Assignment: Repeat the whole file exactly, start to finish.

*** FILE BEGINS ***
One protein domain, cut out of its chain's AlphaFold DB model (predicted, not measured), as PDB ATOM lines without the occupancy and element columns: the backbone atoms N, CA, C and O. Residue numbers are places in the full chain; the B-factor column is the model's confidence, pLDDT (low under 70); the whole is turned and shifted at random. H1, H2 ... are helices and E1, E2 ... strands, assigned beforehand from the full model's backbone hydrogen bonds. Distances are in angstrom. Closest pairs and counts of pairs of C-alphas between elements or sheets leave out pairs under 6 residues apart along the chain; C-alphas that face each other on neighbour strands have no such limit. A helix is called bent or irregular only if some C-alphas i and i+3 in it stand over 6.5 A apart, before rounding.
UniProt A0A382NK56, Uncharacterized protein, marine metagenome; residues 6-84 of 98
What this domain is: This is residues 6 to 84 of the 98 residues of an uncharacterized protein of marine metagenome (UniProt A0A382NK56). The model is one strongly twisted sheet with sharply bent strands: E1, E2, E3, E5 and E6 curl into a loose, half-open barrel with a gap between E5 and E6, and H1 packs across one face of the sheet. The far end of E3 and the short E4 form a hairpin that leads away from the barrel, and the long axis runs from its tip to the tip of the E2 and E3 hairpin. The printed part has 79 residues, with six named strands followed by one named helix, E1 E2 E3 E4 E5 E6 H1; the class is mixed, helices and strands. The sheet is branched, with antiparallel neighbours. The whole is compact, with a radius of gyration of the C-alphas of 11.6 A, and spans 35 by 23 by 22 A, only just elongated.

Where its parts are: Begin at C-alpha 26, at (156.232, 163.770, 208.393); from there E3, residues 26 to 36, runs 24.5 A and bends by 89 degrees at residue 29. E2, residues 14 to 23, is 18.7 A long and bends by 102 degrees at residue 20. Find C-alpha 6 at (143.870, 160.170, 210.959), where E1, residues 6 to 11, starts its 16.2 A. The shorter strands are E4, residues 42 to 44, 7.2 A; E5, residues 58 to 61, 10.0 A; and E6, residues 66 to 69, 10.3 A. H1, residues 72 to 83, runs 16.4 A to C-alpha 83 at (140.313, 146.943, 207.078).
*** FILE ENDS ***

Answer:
One protein domain, cut out of its chain's AlphaFold DB model (predicted, not measured), as PDB ATOM lines without the occupancy and element columns: the backbone atoms N, CA, C and O. Residue numbers are places in the full chain; the B-factor column is the model's confidence, pLDDT (low under 70); the whole is turned and shifted at random. H1, H2 ... are helices and E1, E2 ... strands, assigned beforehand from the full model's backbone hydrogen bonds. Distances are in angstrom. Closest pairs and counts of pairs of C-alphas between elements or sheets leave out pairs under 6 residues apart along the chain; C-alphas that face each other on neighbour strands have no such limit. A helix is called bent or irregular only if some C-alphas i and i+3 in it stand over 6.5 A apart, before rounding.
UniProt A0A382NK56, Uncharacterized protein, marine metagenome; residues 6-84 of 98
What this domain is: This is residues 6 to 84 of the 98 residues of an uncharacterized protein of marine metagenome (UniProt A0A382NK56). The model is one strongly twisted sheet with sharply bent strands: E1, E2, E3, E5 and E6 curl into a loose, half-open barrel with a gap between E5 and E6, and H1 packs across one face of the sheet. The far end of E3 and the short E4 form a hairpin that leads away from the barrel, and the long axis runs from its tip to the tip of the E2 and E3 hairpin. The printed part has 79 residues, with six named strands followed by one named helix, E1 E2 E3 E4 E5 E6 H1; the class is mixed, helices and strands. The sheet is branched, with antiparallel neighbours. The whole is compact, with a radius of gyration of the C-alphas of 11.6 A, and spans 35 by 23 by 22 A, only just elongated.

Where its parts are: Begin at C-alpha 26, at (156.232, 163.770, 208.393); from there E3, residues 26 to 36, runs 24.5 A and bends by 89 degrees at residue 29. E2, residues 14 to 23, is 18.7 A long and bends by 102 degrees at residue 20. Find C-alpha 6 at (143.870, 160.170, 210.959), where E1, residues 6 to 11, starts its 16.2 A. The shorter strands are E4, residues 42 to 44, 7.2 A; E5, residues 58 to 61, 10.0 A; and E6, residues 66 to 69, 10.3 A. H1, residues 72 to 83, runs 16.4 A to C-alpha 83 at (140.313, 146.943, 207.078).